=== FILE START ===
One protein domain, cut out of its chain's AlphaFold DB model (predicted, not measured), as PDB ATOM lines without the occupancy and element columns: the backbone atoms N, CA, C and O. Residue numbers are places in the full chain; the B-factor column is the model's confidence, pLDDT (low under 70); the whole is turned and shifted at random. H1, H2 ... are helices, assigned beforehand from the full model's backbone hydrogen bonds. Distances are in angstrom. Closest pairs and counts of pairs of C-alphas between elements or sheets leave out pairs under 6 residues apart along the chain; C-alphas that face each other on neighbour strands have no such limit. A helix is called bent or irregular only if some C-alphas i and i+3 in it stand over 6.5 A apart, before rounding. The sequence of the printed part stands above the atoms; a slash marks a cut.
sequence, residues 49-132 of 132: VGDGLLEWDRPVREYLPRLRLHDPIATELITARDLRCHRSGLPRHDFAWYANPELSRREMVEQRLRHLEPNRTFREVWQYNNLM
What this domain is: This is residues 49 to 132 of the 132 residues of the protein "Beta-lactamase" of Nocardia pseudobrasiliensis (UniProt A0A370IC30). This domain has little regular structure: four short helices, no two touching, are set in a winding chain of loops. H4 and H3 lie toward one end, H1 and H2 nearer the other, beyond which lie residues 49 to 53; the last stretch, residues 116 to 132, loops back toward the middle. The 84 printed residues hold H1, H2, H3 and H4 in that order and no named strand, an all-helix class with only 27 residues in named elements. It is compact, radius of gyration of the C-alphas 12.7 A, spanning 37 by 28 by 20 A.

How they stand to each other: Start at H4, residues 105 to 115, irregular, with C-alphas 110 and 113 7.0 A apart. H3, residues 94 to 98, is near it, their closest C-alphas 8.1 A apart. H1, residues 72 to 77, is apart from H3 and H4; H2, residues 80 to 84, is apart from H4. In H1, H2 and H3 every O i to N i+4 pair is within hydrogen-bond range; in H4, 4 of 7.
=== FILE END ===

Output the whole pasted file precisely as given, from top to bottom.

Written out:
One protein domain, cut out of its chain's AlphaFold DB model (predicted, not measured), as PDB ATOM lines without the occupancy and element columns: the backbone atoms N, CA, C and O. Residue numbers are places in the full chain; the B-factor column is the model's confidence, pLDDT (low under 70); the whole is turned and shifted at random. H1, H2 ... are helices, assigned beforehand from the full model's backbone hydrogen bonds. Distances are in angstrom. Closest pairs and counts of pairs of C-alphas between elements or sheets leave out pairs under 6 residues apart along the chain; C-alphas that face each other on neighbour strands have no such limit. A helix is called bent or irregular only if some C-alphas i and i+3 in it stand over 6.5 A apart, before rounding. The sequence of the printed part stands above the atoms; a slash marks a cut.
sequence, residues 49-132 of 132: VGDGLLEWDRPVREYLPRLRLHDPIATELITARDLRCHRSGLPRHDFAWYANPELSRREMVEQRLRHLEPNRTFREVWQYNNLM
What this domain is: This is residues 49 to 132 of the 132 residues of the protein "Beta-lactamase" of Nocardia pseudobrasiliensis (UniProt A0A370IC30). This domain has little regular structure: four short helices, no two touching, are set in a winding chain of loops. H4 and H3 lie toward one end, H1 and H2 nearer the other, beyond which lie residues 49 to 53; the last stretch, residues 116 to 132, loops back toward the middle. The 84 printed residues hold H1, H2, H3 and H4 in that order and no named strand, an all-helix class with only 27 residues in named elements. It is compact, radius of gyration of the C-alphas 12.7 A, spanning 37 by 28 by 20 A.

How they stand to each other: Start at H4, residues 105 to 115, irregular, with C-alphas 110 and 113 7.0 A apart. H3, residues 94 to 98, is near it, their closest C-alphas 8.1 A apart. H1, residues 72 to 77, is apart from H3 and H4; H2, residues 80 to 84, is apart from H4. In H1, H2 and H3 every O i to N i+4 pair is within hydrogen-bond range; in H4, 4 of 7.